A fifth embodiment takes the form of a modified venturi tube as shown in FIG. 7. The modified venturi tube is best appreciated by comparison with a conventional venturi tube which is depicted In FIG. 6. In the conventional venturi tube of FIG. 6, a venturi 51 comprises an inlet 52, an outlet 53 and a constricted region 54. The constricted region 54 comprises an entry 55, an exit 56 and a region of maximum constriction 57. In the drawings, the flow is represented by flow lines 58.

When fluid is caused to flow into the inlet 52 of venturi 21, it is affected by the entry 55 wherein the diameter of the fluid pathway is progressively reduced until the region of maximum constriction 57 is reached. This constriction within the fluid pathway causes the speed at which the fluid is travelling to be increased. In accordance with well known laws of thermodynamics, this increase in fluid speed is accompanied by a reduction in pressure of the fluid. Subsequent to the region of maximum constriction 57, the fluid flow is affected by the exit 56 wherein the diameter of the fluid pathway is progressively increased to the outlet 53. In the exit 56, the fluid is progressively slowed.

It is known that the energy losses at a venturi are very significant. As mentioned above, these losses are caused both by friction and turbulence. In particular, it is well known that while the performance of a venturi can be increased by increasing the ratio of the inlet diameter relative to the diameter of maximum constriction 57, it is also known that in practice that any gains achieved by so reducing the region of maximum constriction are rapidly cancelled by the increased losses which result.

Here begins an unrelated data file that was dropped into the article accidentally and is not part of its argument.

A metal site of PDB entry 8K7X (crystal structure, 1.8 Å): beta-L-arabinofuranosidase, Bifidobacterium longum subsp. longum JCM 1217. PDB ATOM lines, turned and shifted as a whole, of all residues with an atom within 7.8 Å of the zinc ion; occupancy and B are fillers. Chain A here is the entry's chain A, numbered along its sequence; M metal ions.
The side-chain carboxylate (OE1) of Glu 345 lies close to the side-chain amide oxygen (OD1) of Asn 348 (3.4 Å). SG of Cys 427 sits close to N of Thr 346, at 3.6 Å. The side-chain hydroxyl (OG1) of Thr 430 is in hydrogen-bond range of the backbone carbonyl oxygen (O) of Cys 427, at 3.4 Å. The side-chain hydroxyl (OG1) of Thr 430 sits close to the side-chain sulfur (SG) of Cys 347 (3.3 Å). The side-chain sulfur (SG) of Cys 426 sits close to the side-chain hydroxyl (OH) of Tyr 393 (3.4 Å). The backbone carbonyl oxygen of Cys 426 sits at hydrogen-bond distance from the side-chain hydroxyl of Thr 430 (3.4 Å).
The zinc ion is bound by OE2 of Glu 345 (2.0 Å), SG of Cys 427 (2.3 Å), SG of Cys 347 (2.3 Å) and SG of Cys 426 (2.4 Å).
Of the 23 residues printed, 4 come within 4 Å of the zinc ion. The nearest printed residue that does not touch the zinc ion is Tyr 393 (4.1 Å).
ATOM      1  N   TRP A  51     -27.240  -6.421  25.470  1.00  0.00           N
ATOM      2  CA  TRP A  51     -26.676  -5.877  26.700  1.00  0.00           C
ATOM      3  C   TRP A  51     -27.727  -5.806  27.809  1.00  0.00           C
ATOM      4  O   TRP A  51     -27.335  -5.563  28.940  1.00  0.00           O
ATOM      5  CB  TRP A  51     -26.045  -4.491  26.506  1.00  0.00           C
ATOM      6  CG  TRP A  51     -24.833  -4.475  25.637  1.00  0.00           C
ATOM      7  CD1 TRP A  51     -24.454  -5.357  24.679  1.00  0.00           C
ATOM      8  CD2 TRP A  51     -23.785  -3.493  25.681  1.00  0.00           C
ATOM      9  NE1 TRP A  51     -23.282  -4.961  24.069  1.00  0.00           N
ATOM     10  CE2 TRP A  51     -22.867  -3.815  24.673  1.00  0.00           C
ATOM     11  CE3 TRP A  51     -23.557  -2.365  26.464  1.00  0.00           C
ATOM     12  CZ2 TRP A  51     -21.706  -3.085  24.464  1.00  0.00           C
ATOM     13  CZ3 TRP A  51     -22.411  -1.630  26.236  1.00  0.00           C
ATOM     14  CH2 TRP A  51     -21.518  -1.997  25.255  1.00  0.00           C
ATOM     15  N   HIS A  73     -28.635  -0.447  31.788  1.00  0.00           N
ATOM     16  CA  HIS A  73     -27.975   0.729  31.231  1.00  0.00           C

As can be seen in FIG. 7, the modified venturi 61 comprises an inlet 62, an outlet 63, a region of maximum constriction 64, an entry 65 and an exit 66. It will be readily perceived that these portions conform generally to corresponding portions of the conventional venturi tube of FIG. 6. In contrast however, the entry 64 and exit 65 are specifically designed to induce the fluid to move in accordance with the laws of Nature. As mentioned previously, the flow controller is designed with a pathway having a curvature substantially or in greater part conforming to that of the Golden Section or Ratio. The fluid is thereby induced into vortical flow the greater part of which conforms to the Golden Section or Ratio. The energy losses caused as a result of this vortical flow are considerably lower than those which result from a conventional venturi.

As a result of the considerably reduced energy losses caused by the modified venturi of the fifth embodiment, the apparatus may be used more effectively than previously has been possible. Firstly, it is possible to increase the ratio of the area of inlet relative to the area of maximum constriction. This increases the relative pressure difference that may be generated between the inlet and the region of maximum constriction. This broadens the scope of use of the device.